Ai Weiwei – the renowned artist and perhaps the West’s most celebrated Chinese dissident – is being sued by a worker at Spielbank Berlin (Casino Berlin), whom he accused of “Nazi thinking.”
The news comes directly from the horse’s mouth – via an op-ed on cultural differences and ethnic prejudice, authored by Ai, in in the New York Times this week.
Ai explained that he had recently received notice of a slander lawsuit filed against him by a “casino clerk” in Germany. The complaint claimed the pro-democracy activist had called the clerk “a Nazi and a racist without any factual basis.”
Ai said he received the notice as he was about to depart for England and so he passed the matter to his lawyer. But the complaint led him to “prod” his memory.
He recalled that about a year ago he had played cards at the casino in Berlin’s Potsdamer Platz and when he went to cash out had placed his chips on the counter without saying a word.
Poet, Author, Exile, Blackjack King
It’s a little-known fact that as well as being an artist, author and activist intellectual, Ai is also a killer blackjack player.
While baccarat is the casino game of choice for most of his fellow countrymen, Ai became a legendary blackjack player when he lived in New York City between 1981 and 1993 and made frequent trips to Atlantic City — where he was fully comped — along with a man named “Snake Eyes,” according to the website blackjackchamp.com.
When Ai was detained by Chinese authorities in 2011 after annoying the Politburo in Beijing with too many subversive opinions on social media, the “blackjack community” was up in arms.
“There are currently talks between multiple casino insiders to hold a series of fund-raising blackjack and poker tournaments to lobby the US government to impose trade restrictions against China unless Mr. Ai Wei Wei is released,” claimed blackjackchamp.com.
‘Learn Some Manners’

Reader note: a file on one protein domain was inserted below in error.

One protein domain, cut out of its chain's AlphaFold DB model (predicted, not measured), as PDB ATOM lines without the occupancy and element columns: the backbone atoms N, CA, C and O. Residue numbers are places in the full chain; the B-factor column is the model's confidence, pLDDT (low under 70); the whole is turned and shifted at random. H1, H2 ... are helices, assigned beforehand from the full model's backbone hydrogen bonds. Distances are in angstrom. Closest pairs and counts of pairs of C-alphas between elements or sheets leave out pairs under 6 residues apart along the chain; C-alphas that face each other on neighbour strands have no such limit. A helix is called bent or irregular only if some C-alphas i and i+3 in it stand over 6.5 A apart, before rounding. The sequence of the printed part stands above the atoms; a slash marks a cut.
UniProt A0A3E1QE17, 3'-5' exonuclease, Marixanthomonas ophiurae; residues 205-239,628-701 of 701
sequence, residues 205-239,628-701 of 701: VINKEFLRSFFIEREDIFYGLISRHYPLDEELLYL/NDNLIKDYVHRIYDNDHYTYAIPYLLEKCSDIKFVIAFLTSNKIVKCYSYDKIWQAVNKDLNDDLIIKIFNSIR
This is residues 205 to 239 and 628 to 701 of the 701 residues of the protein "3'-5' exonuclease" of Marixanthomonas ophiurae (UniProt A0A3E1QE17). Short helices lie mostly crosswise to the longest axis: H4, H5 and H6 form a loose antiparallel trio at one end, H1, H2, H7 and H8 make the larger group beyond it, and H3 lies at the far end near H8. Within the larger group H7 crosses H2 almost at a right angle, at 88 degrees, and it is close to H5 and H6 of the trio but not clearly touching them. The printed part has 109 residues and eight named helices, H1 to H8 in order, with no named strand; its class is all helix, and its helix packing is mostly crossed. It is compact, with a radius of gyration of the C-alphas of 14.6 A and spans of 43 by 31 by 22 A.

According to Ai, the cashier informed him that he should say “please,” which irked the Chinese dissident.
“What happens if I don’t?” Ai asked.
“You’re in Europe, you know,” the clerk replied, clearly unaware who he was addressing. “You should learn some manners.”
When Ai questioned the cashier’s own manners, he was told, resentfully: “Don’t forget that I’m feeding you!”
“That’s a Nazi attitude and a racist comment,” Ai said, according to the NYT article.
Ai said he complained to the casino manager, who eventually offered an apology, and the artist thought that was the end of it.
Apparently not, but does the outraged casino worker have a case?
Germany has outlawed the glorification of Nazism — which means that proffering a Nazi salute will put you behind bars — but there is no law that explicitly forbids calling someone a Nazi.
However, under paragraph 185 of the German penal code, slander is a criminal offense — and the definition is broader than in the US.
In Germany, simply “hurting someone’s honor” could be illegal — and that can include insults that would generally be protected by freedom of speech laws in America.
Law professor Manfred Heinrich of Kiel University told DW.com recently that calling someone a Nazi in Germany is perhaps the worst insult of all because it implies “unscrupulous acts of barbarism.”
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